“As far as N.O.V.A. goes, I wouldn’t worry about it. I know about the work you’re doing here for the FBI. My real job is to keep you out of N.O.V.A.’s hands. If they, or anyone else looking for trouble, come knocking, I’ll be here waiting. And as long as I’m still standing, I’m not going to let anything happen to you.”
He may not have wanted the assignment, but we was here, and it was his now. He alone owned the responsibility. Success depended on his willingness to give himself completely to the mission. It was the only way he knew how to operate. While Sebastian remained within these walls with her, Vivian would be the only reason he drew breath.
But she didn’t need to know any of that, and Sebastian decided that he was wearing too much of his conviction to protect the punk Variant on his sleeve.
“You do your job, I’ll do mine,” he said in his normal flat demeanor once more. “It doesn’t have to get any more complicated than that.”
She didn’t seem comfortable, not really. Even though she was sure that he was honest and that all he was here to do was protect her, she was still the prisoner, and he was most definitely the jailer. Not to mention she was still a little shook up from the rooftop escapade almost becoming an impromptu base jumping session. She was honest, and blunt - which meant it was obvious that she didn’t like how he spoke to her, or maybe just didn’t like him or what he did, after all, while she’d had federal agents in a revolving door coming and going, she hadn’t had a true blue killer until now.
She pursed her lips, scared or not she didn’t like authority. “No need to get aggressive - just wanted to level the playing field. I know a bit more about you than is comfortable for me, so you get to know a little too much about me.” She gave a shrug of her shoulders. “But I appreciate the openness. Even if I could read it from you - I don’t want to. Not out of some sort of trust about you and yours keeping secrets from me for ‘my safety’ or whatever but because it really, really sucks to ‘do my job’.” She paused.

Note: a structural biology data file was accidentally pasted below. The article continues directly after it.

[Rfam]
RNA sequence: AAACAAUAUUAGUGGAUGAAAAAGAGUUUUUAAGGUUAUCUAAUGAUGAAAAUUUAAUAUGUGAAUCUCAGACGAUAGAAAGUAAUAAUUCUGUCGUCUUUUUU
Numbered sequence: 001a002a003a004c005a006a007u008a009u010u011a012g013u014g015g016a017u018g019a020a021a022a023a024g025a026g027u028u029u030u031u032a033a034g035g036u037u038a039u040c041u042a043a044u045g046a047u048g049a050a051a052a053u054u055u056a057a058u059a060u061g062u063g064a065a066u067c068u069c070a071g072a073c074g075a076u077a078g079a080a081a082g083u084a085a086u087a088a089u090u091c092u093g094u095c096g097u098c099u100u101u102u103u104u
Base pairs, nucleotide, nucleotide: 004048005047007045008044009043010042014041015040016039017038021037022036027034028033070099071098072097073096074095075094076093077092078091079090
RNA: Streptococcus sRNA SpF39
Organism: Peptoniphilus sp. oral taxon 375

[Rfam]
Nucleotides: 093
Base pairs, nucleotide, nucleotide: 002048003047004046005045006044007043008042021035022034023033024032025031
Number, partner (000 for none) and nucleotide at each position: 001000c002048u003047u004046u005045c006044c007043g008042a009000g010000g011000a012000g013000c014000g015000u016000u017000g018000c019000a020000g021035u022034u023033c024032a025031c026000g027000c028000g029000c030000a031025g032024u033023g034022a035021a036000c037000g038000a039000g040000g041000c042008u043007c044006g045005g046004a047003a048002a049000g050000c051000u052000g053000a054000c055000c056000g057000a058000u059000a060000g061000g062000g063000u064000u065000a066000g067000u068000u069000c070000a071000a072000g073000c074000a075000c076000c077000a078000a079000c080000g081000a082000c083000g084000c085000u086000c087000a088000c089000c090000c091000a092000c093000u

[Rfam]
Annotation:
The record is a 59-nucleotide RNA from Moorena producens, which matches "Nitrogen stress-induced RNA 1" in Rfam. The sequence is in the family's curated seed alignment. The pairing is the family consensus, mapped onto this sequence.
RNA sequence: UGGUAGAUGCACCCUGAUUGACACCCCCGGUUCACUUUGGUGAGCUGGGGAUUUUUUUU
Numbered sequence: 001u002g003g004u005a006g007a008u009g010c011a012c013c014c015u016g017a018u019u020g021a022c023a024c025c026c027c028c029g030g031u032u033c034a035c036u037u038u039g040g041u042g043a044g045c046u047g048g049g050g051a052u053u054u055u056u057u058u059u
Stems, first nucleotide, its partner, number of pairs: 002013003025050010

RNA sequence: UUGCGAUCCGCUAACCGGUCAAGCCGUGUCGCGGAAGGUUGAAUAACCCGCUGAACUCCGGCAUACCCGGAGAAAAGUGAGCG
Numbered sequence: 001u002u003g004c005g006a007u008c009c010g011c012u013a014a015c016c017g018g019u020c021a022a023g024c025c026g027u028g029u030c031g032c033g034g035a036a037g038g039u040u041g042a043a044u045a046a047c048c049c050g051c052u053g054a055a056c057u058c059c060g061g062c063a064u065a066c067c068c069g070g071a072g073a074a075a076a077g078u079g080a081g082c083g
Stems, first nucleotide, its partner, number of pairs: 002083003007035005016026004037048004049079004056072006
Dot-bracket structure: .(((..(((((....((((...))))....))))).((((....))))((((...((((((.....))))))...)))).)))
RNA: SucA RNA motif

“Though I guess I’m preaching to the converted when it comes to not liking what I do.”
Aggressive? Maybe he had been a bit too direct in trying to appear completely detached from it all. But Sebastian was wired tight to execute tasks that required nothing less than aggression. He was still trying to navigate his way through how he was supposed to deal with his current assignment. At length, he was comfortable leaving things where they stood with Vivian. After all, he had nothing but time to deconstruct and evaluate his every move and make adjustments as necessary.
He did like what he did. The problem was that this was not what he did.
“I’m going to go get my gear,” he told Vivian after a few moments of silence. “Do me a favor and don’t try to leave town as soon as I walk out the door.” The punk rock girl gave the softest shrug of her shoulders in reply.
Sebastian left the safe house and returned to his Jeep, deciding that he would fix his hasty parking job later. He pulled his duffle bag and weapons case out and wondered when he would ever need any of it while working in the safe house. There was a buzzing in his pocket and he took out his civilian phone. Cameron had sent him a text.
[Don’t forget to burp after feeding.]
He shook his head and didn’t respond. It was going to be a long campaign.